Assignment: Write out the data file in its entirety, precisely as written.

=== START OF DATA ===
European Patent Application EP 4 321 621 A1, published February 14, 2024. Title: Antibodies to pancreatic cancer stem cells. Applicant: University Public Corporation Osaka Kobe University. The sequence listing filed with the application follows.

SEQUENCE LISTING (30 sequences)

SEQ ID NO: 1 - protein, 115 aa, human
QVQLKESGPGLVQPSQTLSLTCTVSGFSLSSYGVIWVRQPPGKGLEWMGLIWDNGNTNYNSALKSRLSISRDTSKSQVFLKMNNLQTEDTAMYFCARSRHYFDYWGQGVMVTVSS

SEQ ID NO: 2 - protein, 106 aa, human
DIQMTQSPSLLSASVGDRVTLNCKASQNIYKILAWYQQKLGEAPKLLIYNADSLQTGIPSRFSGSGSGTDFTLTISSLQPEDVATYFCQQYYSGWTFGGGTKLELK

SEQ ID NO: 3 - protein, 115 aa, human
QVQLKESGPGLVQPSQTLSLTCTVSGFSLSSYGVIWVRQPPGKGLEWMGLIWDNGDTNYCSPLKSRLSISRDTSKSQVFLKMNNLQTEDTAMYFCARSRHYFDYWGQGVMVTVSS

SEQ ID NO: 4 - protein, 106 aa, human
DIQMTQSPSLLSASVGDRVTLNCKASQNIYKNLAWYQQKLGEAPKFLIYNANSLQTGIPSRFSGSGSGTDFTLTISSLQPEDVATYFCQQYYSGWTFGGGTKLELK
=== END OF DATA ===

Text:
European Patent Application EP 4 321 621 A1, published February 14, 2024. Title: Antibodies to pancreatic cancer stem cells. Applicant: University Public Corporation Osaka Kobe University. The sequence listing filed with the application follows.

SEQUENCE LISTING (30 sequences)

SEQ ID NO: 1 - protein, 115 aa, human
QVQLKESGPGLVQPSQTLSLTCTVSGFSLSSYGVIWVRQPPGKGLEWMGLIWDNGNTNYNSALKSRLSISRDTSKSQVFLKMNNLQTEDTAMYFCARSRHYFDYWGQGVMVTVSS

SEQ ID NO: 2 - protein, 106 aa, human
DIQMTQSPSLLSASVGDRVTLNCKASQNIYKILAWYQQKLGEAPKLLIYNADSLQTGIPSRFSGSGSGTDFTLTISSLQPEDVATYFCQQYYSGWTFGGGTKLELK

SEQ ID NO: 3 - protein, 115 aa, human
QVQLKESGPGLVQPSQTLSLTCTVSGFSLSSYGVIWVRQPPGKGLEWMGLIWDNGDTNYCSPLKSRLSISRDTSKSQVFLKMNNLQTEDTAMYFCARSRHYFDYWGQGVMVTVSS

SEQ ID NO: 4 - protein, 106 aa, human
DIQMTQSPSLLSASVGDRVTLNCKASQNIYKNLAWYQQKLGEAPKFLIYNANSLQTGIPSRFSGSGSGTDFTLTISSLQPEDVATYFCQQYYSGWTFGGGTKLELK